(148) Are you feeling hopeless about your recovery? This episode is for you.

How do other people recover into a world that hasn’t recovered from its own eating disorder? How do others binge less and love their body more in this thin obsessed world? Listen to this Love Food episode featuring words from a previous letter writer who wants to share the steps they’ve taken.

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This episode is brought to you by my courses: PCOS and Food Peace and Dietitians PCOS and Food Peace. You CAN make peace with food even with PCOS and I want to show you how.

thirdwheelED is a social media advocacy platform that raises awareness of eating disorders in LGBTQ+ communities. Started by a queer couple whose writing addresses the intersectionality of eating disorders and body image, including gender dysphoria; a queer identity; trauma; and gender identity and expression, CJ and OJ provide a dual perspective of eating disorder recovery through the lens of a nonbinary person in recovery and of a nontraditional family carer, who just happens to also be a registered dietitian! CJ and OJ would love to work with eating disorder professionals on cultivating inclusive treatment for eating disorders in LGBTQ+ communities and are available to discuss training, webinars, and speaking engagements. You can follow them on instagram, facebook, and twitter @thirdwheeled or email them at info@thirdwheeled.com.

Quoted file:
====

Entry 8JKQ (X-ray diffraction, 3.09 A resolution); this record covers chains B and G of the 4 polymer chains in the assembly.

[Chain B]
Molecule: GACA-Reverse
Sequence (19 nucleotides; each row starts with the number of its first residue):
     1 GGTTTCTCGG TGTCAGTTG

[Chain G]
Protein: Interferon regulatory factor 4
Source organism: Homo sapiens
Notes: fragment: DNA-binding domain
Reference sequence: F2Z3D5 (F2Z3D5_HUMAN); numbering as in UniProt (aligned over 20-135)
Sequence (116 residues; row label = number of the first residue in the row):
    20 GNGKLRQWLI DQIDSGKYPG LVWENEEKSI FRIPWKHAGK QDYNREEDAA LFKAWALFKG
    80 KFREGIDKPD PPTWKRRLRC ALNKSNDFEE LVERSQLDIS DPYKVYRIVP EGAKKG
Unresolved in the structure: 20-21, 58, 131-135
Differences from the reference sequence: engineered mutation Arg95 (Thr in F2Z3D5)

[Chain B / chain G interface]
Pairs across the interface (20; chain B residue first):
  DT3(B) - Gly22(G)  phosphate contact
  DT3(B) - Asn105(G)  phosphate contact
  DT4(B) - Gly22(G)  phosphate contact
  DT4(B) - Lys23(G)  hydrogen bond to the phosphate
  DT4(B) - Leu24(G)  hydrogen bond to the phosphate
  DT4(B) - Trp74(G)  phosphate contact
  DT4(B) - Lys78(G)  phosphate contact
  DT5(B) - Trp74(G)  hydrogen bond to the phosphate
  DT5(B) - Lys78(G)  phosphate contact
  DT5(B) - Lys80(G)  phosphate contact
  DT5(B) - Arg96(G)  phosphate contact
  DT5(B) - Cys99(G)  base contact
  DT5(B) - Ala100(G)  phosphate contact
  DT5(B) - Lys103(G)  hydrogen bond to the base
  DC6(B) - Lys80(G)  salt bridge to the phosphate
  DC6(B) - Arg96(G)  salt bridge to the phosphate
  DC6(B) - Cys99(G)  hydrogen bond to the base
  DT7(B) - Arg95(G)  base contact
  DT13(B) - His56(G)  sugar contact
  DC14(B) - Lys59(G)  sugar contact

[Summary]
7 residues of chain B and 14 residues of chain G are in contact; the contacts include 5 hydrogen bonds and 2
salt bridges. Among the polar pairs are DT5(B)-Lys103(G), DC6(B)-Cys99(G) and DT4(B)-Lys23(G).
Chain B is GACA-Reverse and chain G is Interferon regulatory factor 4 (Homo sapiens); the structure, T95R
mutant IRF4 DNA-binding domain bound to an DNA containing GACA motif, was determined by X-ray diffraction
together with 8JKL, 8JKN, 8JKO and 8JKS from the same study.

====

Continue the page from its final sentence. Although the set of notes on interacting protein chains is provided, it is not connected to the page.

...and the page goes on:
This episode’s Dear Food letter:

Dear Food,